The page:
Many websites allow users to upload their profile photo, or sometimes also their resume and educational documents in case of Educational institutes or Universities, or address proofs, identity proofs, financial documents, etc. in case of banking websites. Such file upload fields should only accept .png, .jpg, .docx, .pdf files depending on what type of file is expected.
However, due to lack of security measures, sometimes the attacker is able to upload malicious files such as .js, .php, .exe, etc. and also double extensions such as filename.exe.pdf or filename.php.docx where the attacker fools the system by adding the expected extension to a malicious script and succeeds in uploading the file. If a user is able to upload any file type other than the required extensions, it is listed as a ?Vulnerable File Upload? vulnerability?.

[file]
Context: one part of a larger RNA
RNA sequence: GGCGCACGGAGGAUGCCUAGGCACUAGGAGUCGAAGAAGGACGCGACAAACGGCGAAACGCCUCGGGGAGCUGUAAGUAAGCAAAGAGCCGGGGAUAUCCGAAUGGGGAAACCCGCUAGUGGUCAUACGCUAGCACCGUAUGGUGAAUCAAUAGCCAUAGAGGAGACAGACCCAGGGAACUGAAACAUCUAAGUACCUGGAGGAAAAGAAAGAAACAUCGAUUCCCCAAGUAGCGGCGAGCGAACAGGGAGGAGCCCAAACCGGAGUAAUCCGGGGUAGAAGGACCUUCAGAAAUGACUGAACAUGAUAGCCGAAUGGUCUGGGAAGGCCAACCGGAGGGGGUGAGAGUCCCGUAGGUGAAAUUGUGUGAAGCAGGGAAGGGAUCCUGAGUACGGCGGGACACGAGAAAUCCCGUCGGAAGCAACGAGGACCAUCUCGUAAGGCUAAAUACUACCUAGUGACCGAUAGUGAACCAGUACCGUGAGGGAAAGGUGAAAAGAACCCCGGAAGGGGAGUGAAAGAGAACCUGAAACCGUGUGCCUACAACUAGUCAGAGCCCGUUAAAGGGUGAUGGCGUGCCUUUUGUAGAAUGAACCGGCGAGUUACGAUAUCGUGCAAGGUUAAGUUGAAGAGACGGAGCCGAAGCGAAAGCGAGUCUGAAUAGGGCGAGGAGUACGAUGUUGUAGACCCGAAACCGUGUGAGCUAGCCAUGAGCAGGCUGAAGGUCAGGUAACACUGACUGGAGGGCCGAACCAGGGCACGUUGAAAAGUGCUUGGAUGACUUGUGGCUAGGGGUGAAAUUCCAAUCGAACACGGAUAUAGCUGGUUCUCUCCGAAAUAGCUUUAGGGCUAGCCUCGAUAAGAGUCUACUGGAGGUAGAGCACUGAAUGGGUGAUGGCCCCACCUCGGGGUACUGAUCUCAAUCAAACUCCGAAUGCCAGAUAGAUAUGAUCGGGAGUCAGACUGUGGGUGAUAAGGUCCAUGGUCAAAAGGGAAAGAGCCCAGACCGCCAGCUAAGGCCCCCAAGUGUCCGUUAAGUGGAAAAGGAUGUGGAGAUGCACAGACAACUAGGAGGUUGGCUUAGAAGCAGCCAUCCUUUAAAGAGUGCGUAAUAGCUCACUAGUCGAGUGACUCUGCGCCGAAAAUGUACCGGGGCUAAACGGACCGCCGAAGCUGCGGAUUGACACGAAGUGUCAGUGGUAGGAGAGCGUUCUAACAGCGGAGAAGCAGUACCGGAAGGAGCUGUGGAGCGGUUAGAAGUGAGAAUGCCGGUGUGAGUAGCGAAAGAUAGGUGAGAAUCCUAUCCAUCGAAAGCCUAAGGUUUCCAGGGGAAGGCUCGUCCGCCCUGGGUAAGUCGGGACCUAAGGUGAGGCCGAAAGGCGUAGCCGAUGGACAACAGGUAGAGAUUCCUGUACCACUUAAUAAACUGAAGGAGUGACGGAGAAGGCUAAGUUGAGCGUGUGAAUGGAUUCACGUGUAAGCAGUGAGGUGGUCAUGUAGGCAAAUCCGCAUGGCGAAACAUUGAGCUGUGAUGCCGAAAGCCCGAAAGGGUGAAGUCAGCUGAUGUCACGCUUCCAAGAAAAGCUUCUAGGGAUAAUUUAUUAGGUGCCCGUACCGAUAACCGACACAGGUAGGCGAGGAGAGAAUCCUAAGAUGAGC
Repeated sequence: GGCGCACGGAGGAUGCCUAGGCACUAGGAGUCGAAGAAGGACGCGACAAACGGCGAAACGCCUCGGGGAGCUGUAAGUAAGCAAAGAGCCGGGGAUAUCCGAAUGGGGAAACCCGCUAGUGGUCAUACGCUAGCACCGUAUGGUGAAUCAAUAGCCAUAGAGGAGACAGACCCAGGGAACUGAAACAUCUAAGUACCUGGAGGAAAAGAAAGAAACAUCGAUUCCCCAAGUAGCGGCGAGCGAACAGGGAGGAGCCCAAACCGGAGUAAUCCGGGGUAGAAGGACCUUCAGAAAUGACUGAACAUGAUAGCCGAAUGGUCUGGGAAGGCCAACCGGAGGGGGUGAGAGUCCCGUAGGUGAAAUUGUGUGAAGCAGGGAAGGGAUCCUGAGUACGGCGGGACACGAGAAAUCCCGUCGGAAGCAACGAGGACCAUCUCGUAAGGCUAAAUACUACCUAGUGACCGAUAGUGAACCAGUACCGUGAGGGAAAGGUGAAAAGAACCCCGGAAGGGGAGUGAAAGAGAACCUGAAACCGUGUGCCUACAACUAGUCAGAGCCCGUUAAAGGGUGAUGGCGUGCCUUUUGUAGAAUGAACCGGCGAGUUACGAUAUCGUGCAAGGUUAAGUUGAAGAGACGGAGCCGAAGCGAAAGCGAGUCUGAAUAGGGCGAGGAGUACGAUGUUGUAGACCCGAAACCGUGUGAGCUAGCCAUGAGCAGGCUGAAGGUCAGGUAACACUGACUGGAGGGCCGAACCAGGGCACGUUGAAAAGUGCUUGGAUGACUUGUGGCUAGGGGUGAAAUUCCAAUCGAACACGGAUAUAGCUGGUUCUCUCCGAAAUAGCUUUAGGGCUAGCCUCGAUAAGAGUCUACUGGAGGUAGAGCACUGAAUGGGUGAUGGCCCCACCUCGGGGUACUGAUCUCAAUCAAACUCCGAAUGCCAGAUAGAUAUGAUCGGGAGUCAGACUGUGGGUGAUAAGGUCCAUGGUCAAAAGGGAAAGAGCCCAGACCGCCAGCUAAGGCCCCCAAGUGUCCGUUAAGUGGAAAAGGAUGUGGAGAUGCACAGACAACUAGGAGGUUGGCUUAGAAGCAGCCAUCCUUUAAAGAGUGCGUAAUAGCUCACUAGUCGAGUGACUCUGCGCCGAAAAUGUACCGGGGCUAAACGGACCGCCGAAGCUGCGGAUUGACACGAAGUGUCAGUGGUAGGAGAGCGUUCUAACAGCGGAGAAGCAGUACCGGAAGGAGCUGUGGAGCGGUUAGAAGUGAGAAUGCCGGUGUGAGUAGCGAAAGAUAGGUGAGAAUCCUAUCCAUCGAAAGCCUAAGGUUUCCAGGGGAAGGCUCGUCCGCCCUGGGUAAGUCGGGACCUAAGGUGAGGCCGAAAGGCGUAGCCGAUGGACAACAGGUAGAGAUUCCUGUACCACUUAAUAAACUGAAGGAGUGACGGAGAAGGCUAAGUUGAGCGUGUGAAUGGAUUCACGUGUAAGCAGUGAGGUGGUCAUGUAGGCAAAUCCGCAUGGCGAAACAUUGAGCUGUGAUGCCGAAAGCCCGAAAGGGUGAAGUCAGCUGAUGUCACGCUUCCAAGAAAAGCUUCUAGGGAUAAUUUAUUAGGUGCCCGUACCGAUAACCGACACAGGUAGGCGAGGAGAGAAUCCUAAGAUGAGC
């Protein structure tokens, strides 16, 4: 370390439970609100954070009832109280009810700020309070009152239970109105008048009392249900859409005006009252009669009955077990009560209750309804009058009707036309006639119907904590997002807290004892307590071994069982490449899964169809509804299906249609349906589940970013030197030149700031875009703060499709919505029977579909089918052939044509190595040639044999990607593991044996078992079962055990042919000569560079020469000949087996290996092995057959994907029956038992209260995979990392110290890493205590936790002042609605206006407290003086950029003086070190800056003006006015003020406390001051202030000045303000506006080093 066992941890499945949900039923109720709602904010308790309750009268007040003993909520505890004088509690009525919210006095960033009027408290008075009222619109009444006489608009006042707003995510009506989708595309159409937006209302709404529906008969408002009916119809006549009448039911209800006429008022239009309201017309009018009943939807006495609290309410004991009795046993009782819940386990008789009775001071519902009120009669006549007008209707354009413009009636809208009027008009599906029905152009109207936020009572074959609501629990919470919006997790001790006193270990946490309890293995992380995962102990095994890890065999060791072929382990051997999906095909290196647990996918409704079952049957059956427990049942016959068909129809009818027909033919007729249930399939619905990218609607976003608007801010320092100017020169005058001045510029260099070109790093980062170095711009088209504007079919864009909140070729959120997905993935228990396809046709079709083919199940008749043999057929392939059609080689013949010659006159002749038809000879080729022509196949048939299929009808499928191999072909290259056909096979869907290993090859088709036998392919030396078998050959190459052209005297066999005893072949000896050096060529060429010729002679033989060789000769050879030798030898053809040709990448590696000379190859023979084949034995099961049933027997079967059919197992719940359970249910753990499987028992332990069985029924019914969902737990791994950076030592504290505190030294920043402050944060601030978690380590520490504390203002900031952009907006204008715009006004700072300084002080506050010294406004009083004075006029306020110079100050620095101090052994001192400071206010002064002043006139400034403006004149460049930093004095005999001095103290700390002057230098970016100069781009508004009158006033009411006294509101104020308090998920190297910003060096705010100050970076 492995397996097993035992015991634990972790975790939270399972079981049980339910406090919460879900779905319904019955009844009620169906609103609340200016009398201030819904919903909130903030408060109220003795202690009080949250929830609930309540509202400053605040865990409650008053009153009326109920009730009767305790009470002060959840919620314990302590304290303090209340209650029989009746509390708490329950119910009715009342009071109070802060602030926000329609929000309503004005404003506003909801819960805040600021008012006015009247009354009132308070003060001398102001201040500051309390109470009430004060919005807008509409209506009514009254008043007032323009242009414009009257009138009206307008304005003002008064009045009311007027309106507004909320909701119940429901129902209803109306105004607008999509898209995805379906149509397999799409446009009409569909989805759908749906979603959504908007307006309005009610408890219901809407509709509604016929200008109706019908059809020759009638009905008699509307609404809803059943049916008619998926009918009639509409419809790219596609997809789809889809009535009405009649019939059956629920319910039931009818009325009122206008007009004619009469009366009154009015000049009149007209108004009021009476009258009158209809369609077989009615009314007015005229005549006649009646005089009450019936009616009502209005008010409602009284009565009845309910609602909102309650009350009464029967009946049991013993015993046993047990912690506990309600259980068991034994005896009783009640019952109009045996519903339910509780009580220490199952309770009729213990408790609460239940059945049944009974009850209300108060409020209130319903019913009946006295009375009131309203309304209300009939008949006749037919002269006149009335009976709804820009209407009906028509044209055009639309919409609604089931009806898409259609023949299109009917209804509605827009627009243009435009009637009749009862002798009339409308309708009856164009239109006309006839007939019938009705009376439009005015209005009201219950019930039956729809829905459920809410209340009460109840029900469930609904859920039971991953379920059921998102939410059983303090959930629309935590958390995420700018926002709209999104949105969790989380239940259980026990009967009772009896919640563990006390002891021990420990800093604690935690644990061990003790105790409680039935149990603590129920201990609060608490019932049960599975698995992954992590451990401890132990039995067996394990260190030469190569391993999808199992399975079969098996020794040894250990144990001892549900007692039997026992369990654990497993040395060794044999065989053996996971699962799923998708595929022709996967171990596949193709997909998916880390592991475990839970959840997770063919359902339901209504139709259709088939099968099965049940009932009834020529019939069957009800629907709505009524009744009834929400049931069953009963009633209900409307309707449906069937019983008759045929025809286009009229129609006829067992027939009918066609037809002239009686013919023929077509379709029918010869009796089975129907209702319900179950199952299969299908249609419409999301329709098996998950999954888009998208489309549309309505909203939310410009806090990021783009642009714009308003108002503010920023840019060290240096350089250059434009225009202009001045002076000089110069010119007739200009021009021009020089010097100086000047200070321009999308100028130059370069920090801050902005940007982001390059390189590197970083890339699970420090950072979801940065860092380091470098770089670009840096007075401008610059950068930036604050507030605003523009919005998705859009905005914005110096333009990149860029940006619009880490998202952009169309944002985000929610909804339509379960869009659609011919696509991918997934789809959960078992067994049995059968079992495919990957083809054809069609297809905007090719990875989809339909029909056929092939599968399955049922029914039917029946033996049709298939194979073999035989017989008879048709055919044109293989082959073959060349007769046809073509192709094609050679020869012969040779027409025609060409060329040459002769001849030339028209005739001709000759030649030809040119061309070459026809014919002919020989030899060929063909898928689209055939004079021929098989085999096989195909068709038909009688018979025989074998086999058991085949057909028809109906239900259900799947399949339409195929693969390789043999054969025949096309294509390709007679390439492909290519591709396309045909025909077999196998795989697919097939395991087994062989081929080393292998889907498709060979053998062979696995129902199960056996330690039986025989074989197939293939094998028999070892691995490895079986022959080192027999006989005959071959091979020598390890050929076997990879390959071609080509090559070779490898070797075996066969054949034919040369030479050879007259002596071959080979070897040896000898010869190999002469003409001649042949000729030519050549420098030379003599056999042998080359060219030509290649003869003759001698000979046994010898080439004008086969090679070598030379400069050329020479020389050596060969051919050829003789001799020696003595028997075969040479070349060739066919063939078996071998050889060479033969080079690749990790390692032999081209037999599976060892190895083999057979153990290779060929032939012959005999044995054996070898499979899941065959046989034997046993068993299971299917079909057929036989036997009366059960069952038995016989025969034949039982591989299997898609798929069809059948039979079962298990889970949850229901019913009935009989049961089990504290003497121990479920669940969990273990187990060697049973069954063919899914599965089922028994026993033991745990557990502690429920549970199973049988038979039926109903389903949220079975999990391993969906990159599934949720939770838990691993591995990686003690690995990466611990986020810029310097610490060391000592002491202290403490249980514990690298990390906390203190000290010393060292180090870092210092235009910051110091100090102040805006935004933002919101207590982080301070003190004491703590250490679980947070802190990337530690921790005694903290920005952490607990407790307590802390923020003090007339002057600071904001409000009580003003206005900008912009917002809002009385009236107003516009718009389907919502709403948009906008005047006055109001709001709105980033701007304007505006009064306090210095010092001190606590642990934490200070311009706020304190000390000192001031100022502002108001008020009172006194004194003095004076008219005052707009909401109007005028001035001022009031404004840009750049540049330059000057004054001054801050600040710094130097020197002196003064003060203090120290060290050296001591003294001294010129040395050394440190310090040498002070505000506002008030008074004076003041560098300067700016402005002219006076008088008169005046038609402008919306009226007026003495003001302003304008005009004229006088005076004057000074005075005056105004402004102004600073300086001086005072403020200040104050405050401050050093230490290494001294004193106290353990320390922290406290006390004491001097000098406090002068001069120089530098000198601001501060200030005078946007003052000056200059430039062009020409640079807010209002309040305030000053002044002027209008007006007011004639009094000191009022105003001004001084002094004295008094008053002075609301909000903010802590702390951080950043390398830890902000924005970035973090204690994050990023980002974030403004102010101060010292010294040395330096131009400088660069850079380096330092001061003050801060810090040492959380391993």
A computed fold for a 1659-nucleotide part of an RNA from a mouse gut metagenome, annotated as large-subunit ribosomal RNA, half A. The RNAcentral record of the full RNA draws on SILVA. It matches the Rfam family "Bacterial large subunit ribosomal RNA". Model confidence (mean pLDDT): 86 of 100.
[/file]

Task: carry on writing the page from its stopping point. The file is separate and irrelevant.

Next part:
Once the attacker is successful in uploading a malicious file to the webserver or database and later when that uploaded file gets executed on webserver or database. The hacker can either gain administrative rights on webserver or if hacker has uploaded a .js or .php reverse-shell script then this may lead to unauthorized access to local files as well as system, gaining control over the server or deletion of records, etc.
If the file that is uploaded has the same filename and extension as an existing file on the server, the newly uploaded file may overwrite the previous file. If the attacker succeeds in overwriting a system file, the new file can be used to launch a potentially harmful server-side attack. This may allow the attacker to manipulate the security and privacy settings of the server or stop the functioning of the server entirely.
File upload sometimes restricts the user with a certain file size. If the attacker is able to manipulate the file-size restriction, using an hacking tool, then he might cause a Buffer-overflow or DoS (Denial of Service) attack by uploading an extremely large file size to crash the webserver.